Proteinuria and Albuminuria: What’s the Difference?

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Q)What exactly is the difference between the protein-to-creatinine ratio and the microalbumin in the lab report? How do they compare?

For the non-nephrology provider, the options for evaluating urine protein or albumin can seem confusing. The first thing to understand is the importance of assessing for proteinuria, an established marker for chronic kidney disease (CKD). Higher protein levels are associated with more rapid progression of CKD to end-stage renal disease and increased risk for cardiovascular events and mortality in both the nondiabetic and diabetic populations. Monitoring proteinuria levels can also aid in evaluating response to treatment.1

Proteinuria and albuminuria are not the same thing. Proteinuria indicates an elevated presence of protein in the urine (normal excretion should be < 150 mg/d), while albuminuria is defined as an “abnormal loss of albumin in the urine.”1 Albumin is a type of plasma protein normally found in the urine in very small quantities. Albuminuria is a very common (though not universal) finding in CKD patients; is the earliest indicator of glomerular diseases, such as diabetic glomerulosclerosis; and is typically present even before a decrease in the glomerular filtration rate (GFR) or a rise in the serum creatinine.1

Albuminuria, without or with a reduction in estimated GFR (eGFR), lasting > 3 months is considered a marker of kidney damage. There are 3 categories of persistent albuminuria (see Table).1 Staging of CKD depends on both the eGFR and the albuminuria category; the results affect treatment considerations.

Persistent Albuminuria Categories

While there are several ways to assess for proteinuria, their accuracy varies. The 2012 Kidney Disease: Improving Global Outcomes (KDIGO) guideline on the evaluation and management of CKD recommends the spot urine albumin-to-creatinine ratio (UACR) as the preferred test for both initial and follow-up testing. While the UACR is typically reported as mg/g, it can also be reported in mg/mmol.1 Other options include the spot urine protein-to-creatinine ratio (UPCR) and a manual reading of a reagent strip (urine dipstick test) for total protein. Only if the first 2 choices are unavailable should a provider consider using a dipstick.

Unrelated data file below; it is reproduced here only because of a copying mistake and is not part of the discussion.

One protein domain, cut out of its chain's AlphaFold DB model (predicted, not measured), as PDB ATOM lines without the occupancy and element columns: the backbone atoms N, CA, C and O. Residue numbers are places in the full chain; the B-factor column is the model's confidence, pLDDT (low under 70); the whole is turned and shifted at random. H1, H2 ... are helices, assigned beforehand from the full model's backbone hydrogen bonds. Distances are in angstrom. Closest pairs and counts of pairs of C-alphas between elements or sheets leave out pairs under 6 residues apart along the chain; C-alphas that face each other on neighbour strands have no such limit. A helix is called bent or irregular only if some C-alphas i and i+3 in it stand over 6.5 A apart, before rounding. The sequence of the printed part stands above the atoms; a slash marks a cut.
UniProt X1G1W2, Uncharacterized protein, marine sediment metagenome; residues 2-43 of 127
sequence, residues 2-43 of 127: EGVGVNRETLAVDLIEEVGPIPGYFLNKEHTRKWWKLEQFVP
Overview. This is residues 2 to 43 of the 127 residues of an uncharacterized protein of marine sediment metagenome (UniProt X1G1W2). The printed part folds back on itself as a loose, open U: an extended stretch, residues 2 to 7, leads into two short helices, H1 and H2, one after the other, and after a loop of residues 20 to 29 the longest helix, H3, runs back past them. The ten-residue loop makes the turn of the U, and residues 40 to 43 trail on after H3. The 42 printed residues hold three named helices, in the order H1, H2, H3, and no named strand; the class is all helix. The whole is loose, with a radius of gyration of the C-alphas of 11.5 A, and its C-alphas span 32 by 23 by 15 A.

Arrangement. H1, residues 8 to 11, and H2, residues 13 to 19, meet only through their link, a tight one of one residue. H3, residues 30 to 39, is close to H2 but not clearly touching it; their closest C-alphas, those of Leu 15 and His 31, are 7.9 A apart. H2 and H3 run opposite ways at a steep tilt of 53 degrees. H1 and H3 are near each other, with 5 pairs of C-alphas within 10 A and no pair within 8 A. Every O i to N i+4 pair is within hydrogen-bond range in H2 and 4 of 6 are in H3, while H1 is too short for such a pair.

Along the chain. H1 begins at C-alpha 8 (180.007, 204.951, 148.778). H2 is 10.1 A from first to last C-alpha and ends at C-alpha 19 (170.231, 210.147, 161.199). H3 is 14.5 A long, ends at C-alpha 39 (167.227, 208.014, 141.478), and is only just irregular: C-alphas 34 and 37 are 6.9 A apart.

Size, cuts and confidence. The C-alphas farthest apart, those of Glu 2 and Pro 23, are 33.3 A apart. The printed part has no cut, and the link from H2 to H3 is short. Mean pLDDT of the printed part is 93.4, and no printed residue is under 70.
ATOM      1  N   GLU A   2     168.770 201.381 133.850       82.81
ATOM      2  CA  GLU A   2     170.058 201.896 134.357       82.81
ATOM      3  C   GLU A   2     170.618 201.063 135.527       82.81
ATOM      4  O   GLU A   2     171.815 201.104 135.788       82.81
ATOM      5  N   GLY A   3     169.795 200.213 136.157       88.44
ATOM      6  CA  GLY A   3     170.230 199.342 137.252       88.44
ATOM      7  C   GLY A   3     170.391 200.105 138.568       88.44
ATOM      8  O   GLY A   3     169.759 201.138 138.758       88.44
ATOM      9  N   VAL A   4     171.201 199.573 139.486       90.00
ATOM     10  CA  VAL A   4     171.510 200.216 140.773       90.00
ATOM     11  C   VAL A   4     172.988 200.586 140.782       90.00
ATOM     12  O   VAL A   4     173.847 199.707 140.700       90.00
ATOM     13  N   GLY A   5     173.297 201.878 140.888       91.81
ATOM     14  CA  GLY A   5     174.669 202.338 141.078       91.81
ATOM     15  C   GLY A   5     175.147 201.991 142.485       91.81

Reagent strip urinalysis may assess for protein or more specifically for albumin; tests for the latter are becoming more common. These tests are often used in a clinic setting, with results typically reported in the protein testing section. It is important to know which reagent strip urinalysis you are using (protein vs albumin) and how this is being reported. Additionally, test results depend on the urine concentration: Concentrated samples are more likely to indicate higher levels than may actually be present, while dilute samples may test negative (or positive for a trace amount) when in reality higher levels are present.

If a reagent strip urinalysis tests positive for protein, confirmatory testing is recommended using the UACR or the UPCR (if the former is not an option). A 24-hour urine screen for total protein excretion or an albumin excretion rate can be obtained if there are concerns about the accuracy of the previously discussed tests. A urine albumin excretion rate ≥ 30 mg/24 h corresponds to a UACR of ≥ 30 mg/g (≥ 3 mg/mmol).1 Although 24-hour urine has been considered the gold standard, it is used less frequently today due to potential for improper sample collection, which can negatively affect accuracy, and inconvenience to patients.2

As a final note, if there is suspicion for nonalbumin proteinuria (eg, when increased plasma levels of low-molecular-weight proteins or immunoglobulin light chains are present), testing for specific urine proteins is recommended. This can include assessment with urine protein electrophoresis.1­ —CS

Cynthia A. Smith, DNP, CNN-NP, FNP-BC, APRN, FNKF
Renal Consultants, PLLC, South Charleston, West Virginia

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